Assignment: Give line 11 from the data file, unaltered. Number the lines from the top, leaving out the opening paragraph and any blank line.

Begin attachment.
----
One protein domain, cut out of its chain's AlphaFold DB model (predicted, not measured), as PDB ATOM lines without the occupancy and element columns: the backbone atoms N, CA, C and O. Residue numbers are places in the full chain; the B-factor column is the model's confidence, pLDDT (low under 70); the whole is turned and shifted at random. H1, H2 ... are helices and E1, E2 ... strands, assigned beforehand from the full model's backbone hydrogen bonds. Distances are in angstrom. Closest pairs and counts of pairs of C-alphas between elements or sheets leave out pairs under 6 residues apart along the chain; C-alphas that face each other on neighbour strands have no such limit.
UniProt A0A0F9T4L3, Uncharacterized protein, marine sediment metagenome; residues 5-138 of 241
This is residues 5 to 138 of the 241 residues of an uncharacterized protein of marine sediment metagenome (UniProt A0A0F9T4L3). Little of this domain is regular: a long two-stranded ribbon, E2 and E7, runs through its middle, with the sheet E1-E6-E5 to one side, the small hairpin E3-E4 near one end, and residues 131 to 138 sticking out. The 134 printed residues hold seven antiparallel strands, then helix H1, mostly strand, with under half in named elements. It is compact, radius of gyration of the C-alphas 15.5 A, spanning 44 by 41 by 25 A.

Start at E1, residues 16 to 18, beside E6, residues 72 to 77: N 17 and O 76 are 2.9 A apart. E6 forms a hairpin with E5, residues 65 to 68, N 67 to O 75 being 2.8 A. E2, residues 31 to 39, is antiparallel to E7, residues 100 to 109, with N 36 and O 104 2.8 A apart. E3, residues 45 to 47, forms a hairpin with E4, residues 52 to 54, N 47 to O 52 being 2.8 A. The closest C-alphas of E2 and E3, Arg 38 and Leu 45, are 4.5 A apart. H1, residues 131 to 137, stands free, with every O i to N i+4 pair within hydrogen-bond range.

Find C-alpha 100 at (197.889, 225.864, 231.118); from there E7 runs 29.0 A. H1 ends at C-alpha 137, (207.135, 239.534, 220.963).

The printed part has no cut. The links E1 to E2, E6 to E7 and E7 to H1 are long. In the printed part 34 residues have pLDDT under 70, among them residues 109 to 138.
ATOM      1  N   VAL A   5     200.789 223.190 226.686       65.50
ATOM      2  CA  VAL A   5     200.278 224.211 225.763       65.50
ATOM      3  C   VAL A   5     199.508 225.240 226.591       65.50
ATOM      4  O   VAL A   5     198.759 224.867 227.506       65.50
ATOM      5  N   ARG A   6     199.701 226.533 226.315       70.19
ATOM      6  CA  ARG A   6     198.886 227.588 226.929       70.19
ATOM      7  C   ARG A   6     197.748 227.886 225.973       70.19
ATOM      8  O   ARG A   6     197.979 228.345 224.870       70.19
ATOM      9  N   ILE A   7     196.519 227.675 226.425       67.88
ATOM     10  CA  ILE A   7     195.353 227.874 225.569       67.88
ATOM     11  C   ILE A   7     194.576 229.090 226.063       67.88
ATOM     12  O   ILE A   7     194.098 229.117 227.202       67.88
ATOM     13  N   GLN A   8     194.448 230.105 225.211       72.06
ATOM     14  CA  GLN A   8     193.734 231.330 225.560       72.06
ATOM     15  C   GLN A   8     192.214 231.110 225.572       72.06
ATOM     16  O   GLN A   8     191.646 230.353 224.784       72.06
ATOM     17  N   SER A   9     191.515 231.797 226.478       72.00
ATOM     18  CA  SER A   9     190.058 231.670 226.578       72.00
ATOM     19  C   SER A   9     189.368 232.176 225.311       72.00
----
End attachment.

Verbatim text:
ATOM      6  CA  ARG A   6     198.886 227.588 226.929       70.19